Magazine article Global Finance

Snap Clicks without Votes

Magazine article Global Finance

Snap Clicks without Votes

Article excerpt

Despite criticism over the company's weak governance model, investors snapped up shares in Snap's $3.4 billion initial offering. The company's co-founders, Evan Spiegel and Bobby Murphy, worked to secure a combined 88.8% voting interest while raising more than the $3 billion offered by their larger rival Facebook in 2013. Some reports indicated that young investors backed the IPO of Snapchat's parent because of their fondness for the video-sharing app.

Snap's initial offering of nonvoting shares also turned the page on the "one share, one vote" culture as investors took a leap of faith. And millennials may be only part of the picture. "While millennials are avid users of the Snapchat platform, they weren't the only generation to jump at the opportunity to invest in the company," Nicole Sherrod, managing director for trading at US brokerage TD Ameritrade, tells Global Finance.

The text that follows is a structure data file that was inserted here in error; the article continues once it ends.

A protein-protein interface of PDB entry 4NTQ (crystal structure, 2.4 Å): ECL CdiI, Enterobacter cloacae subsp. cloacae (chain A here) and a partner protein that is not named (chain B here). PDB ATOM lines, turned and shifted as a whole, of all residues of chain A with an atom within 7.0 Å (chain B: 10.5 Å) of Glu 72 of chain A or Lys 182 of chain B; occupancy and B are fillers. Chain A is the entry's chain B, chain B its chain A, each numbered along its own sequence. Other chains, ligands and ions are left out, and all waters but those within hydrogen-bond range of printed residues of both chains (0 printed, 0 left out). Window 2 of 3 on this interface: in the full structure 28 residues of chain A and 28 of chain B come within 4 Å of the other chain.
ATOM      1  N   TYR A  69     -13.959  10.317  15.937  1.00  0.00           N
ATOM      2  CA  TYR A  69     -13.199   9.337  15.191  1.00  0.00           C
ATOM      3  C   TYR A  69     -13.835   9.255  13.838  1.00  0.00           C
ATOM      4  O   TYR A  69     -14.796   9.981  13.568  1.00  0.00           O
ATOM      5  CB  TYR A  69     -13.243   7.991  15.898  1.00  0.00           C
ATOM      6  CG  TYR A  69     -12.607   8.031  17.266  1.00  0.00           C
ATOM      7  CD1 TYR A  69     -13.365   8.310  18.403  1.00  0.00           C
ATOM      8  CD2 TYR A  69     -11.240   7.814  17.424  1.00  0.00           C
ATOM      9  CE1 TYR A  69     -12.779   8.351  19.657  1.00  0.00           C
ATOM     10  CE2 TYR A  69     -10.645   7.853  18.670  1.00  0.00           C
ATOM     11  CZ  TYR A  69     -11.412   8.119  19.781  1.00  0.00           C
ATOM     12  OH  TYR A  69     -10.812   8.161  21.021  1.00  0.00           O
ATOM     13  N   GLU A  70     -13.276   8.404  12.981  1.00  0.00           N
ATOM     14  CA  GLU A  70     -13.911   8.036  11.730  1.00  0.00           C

"TD Ameritrade found the average age of the Snapchat investor was 47; and of the 5,500 clients that traded Snap as their first investment, the average age was 38," Sherrod says in emailed remarks. And with Facebook's WhatsApp and Instagram biting into Snapchat's prime user growth, the higher age group could prove a good bet in the long term. "Already, Snap is seeing much faster growth outside of the 12-24 age range," FBN Securities analyst Shebly Seyrafi says in a research note.

Snapchat's 158 million users are mosdy millennials aged 18-24, a younger group than Facebook's. Millennials mostly trade the stock of tech companies; and their most popular stocks in 2016 were Apple, Facebook, Amazon and Netflix, according to TD Ameritrade. …

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